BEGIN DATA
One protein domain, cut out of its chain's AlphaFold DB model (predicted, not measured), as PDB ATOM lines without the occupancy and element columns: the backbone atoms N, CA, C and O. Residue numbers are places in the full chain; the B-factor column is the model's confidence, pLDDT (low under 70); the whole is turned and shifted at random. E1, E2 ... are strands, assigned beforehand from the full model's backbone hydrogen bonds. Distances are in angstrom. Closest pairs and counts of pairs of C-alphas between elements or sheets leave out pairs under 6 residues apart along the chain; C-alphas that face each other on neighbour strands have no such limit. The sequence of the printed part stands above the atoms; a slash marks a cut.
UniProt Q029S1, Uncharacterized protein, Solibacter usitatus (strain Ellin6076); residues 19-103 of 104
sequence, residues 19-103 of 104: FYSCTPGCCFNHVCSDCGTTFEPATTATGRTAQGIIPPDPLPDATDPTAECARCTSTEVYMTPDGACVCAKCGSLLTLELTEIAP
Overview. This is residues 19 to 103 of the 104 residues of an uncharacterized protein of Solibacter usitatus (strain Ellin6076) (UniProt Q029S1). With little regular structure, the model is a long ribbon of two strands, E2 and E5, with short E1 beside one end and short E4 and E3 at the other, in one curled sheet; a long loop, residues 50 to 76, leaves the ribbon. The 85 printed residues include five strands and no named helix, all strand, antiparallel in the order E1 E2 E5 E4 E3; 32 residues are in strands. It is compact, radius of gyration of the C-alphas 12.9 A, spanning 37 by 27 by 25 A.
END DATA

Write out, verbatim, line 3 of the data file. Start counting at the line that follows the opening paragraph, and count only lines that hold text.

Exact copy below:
Overview. This is residues 19 to 103 of the 104 residues of an uncharacterized protein of Solibacter usitatus (strain Ellin6076) (UniProt Q029S1). With little regular structure, the model is a long ribbon of two strands, E2 and E5, with short E1 beside one end and short E4 and E3 at the other, in one curled sheet; a long loop, residues 50 to 76, leaves the ribbon. The 85 printed residues include five strands and no named helix, all strand, antiparallel in the order E1 E2 E5 E4 E3; 32 residues are in strands. It is compact, radius of gyration of the C-alphas 12.9 A, spanning 37 by 27 by 25 A.